Ghouls, creatures and characters in the hundreds marched up Main St. in Warrensburg Thursday as the Warrensburg Fire Co. held their annual Halloween Parade. Many of the parade participants displayed considerable creativity in their costumes.
Photo by Thom Randall.
Warrensburg They walked, stalked, staggered and lurched through downtown.
Goblins, ghouls, ghosts, princesses, prowling beasts — Hundreds of them.
The creatures were marching down Main St. on Monday in the annual Halloween parade.
Fueled with fun and imagination, the procession continued down Elm St. and ended in the Warrensburg Elementary School with a concluding party.
The events, sponsored by the Warrensburg Volunteer Fire Co., have been a beloved tradition in the community for more than three decades.
No need to tell Kate Yarmowich Belden, 27 years old. She was marching while carrying her baby son James, who was dressed in a lady-bug costume she wore 27 years ago.
“This tradition is one of the wonderful things about Warrensburg, she said, as her mother Reen remarked she had a trunk full of costumes in the basement that were ready for “recycling” with a new generation.
“It’s great to see the townspeople come together like this, all with smiles on their faces,” Belden added.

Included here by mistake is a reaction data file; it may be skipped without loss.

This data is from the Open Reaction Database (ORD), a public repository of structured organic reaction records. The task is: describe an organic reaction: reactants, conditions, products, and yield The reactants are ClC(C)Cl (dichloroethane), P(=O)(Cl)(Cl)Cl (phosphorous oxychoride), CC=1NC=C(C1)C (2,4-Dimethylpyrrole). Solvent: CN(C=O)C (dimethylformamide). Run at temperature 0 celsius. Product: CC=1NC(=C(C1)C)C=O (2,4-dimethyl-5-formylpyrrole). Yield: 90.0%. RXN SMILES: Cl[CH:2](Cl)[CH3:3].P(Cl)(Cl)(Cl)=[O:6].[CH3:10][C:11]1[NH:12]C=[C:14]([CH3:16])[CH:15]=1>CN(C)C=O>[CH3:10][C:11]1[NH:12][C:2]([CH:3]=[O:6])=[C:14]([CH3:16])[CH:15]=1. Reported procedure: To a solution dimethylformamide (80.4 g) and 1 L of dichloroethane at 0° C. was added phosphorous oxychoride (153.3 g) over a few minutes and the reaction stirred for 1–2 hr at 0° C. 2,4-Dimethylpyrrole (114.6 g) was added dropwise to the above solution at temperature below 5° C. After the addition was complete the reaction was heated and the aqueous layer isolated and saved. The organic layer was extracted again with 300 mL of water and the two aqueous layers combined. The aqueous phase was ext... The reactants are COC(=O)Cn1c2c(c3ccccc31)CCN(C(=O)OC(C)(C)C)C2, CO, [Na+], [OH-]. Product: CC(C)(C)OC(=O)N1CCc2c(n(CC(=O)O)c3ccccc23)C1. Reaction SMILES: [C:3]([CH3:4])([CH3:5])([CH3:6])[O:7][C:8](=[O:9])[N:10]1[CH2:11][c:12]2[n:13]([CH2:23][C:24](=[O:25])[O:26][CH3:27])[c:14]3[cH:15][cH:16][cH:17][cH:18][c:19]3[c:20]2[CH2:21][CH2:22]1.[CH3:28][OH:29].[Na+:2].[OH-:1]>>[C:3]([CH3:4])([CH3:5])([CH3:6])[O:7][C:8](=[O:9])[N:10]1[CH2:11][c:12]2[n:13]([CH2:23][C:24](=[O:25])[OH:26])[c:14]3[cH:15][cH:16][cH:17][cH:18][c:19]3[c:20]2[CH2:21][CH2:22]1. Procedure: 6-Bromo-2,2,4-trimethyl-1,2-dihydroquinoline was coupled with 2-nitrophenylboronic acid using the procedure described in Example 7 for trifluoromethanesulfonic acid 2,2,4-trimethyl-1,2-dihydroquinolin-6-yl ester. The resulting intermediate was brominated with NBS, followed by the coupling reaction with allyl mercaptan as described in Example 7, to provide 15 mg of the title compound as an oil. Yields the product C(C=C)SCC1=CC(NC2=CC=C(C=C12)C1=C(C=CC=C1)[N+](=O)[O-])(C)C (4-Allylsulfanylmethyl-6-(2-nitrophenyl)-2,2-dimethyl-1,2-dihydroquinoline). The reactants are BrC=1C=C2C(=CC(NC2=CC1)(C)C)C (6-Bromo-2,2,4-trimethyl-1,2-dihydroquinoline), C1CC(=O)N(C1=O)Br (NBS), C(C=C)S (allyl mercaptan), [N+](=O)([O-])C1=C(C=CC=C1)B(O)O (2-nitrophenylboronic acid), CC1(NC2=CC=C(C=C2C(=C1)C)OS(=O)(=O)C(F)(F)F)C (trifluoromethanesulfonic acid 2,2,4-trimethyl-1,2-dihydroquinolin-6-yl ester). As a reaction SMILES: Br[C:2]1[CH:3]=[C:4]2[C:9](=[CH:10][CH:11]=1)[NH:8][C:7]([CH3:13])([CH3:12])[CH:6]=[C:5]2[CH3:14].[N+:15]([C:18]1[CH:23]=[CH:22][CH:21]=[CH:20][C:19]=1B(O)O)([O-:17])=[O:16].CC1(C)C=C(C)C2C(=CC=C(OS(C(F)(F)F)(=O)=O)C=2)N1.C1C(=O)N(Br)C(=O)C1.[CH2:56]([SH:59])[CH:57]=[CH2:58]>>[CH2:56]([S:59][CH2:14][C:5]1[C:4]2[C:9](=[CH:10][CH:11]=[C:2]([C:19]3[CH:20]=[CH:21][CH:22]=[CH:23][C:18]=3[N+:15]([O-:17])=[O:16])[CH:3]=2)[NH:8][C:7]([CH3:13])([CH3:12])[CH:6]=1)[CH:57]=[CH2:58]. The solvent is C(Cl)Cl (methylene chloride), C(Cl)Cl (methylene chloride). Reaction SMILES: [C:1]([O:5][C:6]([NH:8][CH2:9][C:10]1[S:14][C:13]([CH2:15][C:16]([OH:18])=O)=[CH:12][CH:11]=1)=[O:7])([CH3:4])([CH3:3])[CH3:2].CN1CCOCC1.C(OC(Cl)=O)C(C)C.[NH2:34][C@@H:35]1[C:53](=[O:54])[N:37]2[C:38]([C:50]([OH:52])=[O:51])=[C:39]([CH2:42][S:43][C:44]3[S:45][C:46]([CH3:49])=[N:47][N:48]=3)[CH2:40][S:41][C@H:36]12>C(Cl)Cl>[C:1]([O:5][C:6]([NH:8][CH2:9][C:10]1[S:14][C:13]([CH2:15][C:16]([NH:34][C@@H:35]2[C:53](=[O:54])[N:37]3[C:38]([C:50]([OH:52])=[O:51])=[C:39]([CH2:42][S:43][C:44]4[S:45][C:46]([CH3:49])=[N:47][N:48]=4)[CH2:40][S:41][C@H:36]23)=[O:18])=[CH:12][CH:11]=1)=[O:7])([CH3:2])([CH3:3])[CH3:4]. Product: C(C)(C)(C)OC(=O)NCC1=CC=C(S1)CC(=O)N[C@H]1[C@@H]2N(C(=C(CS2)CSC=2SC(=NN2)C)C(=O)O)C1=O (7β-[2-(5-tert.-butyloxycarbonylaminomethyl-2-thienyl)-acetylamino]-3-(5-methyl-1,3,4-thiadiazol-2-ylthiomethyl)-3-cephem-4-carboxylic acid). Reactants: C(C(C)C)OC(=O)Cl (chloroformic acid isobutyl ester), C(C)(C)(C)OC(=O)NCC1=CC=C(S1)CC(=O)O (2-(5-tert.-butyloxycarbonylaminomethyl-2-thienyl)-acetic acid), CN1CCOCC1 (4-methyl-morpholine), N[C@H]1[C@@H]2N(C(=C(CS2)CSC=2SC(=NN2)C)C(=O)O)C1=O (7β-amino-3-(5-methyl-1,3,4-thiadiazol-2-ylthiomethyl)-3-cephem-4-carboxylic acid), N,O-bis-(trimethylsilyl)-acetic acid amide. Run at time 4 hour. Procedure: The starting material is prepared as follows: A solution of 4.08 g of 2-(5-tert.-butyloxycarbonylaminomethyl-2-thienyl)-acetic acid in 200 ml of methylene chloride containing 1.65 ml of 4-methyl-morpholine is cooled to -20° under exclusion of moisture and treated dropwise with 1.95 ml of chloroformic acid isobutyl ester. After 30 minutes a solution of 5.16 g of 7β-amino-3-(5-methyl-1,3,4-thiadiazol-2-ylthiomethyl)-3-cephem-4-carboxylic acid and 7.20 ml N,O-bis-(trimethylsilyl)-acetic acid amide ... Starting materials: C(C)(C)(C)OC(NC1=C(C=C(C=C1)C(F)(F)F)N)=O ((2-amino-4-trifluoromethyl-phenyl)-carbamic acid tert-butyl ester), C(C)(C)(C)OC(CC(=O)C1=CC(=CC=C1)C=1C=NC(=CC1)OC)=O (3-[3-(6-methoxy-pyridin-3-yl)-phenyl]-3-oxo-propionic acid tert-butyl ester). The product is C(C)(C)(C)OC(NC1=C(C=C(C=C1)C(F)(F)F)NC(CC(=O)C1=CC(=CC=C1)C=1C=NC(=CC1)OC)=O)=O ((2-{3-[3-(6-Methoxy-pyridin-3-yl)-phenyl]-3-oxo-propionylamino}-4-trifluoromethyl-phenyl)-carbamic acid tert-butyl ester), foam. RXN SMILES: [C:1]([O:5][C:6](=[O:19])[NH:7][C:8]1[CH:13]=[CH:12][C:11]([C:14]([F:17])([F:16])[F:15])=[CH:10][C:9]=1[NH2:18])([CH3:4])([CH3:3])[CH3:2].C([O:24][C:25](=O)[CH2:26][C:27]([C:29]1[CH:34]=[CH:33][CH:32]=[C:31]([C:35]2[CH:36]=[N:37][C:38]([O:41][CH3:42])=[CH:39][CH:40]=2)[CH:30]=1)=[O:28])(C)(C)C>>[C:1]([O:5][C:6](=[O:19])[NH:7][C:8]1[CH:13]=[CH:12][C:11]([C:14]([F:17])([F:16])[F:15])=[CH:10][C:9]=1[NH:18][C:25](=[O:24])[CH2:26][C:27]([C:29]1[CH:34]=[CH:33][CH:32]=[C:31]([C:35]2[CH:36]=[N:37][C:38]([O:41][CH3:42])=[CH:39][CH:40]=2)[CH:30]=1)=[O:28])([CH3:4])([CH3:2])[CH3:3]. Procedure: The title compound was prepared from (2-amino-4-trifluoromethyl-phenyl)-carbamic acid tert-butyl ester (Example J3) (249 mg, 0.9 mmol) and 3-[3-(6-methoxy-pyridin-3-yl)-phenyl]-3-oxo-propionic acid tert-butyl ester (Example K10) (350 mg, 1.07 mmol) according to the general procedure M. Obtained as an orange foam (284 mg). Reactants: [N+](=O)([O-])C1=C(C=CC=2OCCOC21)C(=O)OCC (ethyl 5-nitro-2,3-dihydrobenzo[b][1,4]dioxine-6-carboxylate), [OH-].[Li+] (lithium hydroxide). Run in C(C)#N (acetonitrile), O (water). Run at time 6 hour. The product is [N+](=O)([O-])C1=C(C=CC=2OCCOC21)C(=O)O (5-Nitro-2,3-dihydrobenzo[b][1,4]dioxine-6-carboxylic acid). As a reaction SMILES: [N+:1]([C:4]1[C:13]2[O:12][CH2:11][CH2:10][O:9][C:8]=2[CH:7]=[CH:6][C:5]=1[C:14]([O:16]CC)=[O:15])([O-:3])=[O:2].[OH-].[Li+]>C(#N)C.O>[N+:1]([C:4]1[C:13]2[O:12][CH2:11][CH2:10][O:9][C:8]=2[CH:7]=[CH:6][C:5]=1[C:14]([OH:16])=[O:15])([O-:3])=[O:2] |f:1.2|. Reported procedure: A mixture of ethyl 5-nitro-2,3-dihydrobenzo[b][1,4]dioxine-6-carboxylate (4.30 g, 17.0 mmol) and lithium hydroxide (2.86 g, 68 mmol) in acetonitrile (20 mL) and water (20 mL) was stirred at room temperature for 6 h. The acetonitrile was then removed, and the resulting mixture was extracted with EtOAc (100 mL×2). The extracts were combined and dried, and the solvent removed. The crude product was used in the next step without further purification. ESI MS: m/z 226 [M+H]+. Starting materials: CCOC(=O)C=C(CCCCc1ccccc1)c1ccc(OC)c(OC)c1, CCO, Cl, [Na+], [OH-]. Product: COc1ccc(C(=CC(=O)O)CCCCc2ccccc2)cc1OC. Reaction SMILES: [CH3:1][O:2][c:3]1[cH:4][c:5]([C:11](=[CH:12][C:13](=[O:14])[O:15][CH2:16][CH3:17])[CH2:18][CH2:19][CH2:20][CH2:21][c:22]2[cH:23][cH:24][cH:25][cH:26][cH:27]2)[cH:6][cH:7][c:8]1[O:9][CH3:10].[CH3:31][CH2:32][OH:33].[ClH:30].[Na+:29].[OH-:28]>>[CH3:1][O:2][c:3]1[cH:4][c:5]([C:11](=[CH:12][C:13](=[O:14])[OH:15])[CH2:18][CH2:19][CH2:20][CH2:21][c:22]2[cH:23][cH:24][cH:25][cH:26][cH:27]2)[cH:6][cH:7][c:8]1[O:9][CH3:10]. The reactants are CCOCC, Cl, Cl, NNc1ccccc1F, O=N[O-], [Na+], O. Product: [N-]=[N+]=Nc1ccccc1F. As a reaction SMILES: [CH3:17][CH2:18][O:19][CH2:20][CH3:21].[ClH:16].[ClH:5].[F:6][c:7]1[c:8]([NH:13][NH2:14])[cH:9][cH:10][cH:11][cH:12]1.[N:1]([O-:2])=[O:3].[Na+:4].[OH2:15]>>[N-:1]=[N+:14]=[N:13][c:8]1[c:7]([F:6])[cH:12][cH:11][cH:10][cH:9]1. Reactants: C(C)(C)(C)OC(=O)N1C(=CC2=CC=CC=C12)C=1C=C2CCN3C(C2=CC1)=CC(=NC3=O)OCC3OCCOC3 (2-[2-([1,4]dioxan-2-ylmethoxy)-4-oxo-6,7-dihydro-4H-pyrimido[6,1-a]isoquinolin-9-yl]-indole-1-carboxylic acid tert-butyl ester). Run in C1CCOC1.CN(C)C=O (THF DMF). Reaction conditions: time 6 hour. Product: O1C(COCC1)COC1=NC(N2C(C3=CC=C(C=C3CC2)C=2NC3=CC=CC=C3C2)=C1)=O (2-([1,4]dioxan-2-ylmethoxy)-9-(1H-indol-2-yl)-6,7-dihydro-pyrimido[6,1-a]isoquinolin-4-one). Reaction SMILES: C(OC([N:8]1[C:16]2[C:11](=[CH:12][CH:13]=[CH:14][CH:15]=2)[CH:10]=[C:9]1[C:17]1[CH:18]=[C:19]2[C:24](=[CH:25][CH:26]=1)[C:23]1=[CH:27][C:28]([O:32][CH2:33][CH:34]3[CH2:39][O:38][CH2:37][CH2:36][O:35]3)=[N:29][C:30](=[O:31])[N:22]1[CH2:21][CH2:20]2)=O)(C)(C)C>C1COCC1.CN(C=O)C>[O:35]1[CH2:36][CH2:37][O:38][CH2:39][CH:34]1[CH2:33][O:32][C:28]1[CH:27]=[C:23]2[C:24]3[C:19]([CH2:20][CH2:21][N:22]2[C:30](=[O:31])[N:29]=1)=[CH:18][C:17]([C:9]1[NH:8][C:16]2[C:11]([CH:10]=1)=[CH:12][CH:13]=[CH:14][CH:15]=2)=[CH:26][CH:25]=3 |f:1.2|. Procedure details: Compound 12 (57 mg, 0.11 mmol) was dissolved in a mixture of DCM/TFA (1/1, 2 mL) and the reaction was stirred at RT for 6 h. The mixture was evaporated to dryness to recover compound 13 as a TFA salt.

The march included all kinds of creatures whether they were insects, aliens, or spooks.
This year’s parade also featured a large number of consumer products. Youngsters were posing as such items as a McDonald’s Happy Meal, a pouch of Capri Sun, and a bar of Dial soap. John Kelly, 11, as a can of “Monster” energy drink, marched down Main, accompanied by his friend Jacob Johnson, who sported dangling green arms and insect eyes.
Other creatures were more earth-bound. Josh Hall, dressed as an Adirondacker, carried his one-year old Jake, decked out in leaves as a tree. They bore a sign that read “Tree Hugger.”
The parade through town was backed up by a fire truck blaring “Monster Mash,” “Ghostbusters,” and other Halloween-themed music through its public address system.
People of all ages were involved in the parade. Grownups posed as witches and ghouls. Maggie Bammert was dressed in Victorian garb, as she had appeared days earlier in the local historical society’s Dinner with the Dead event.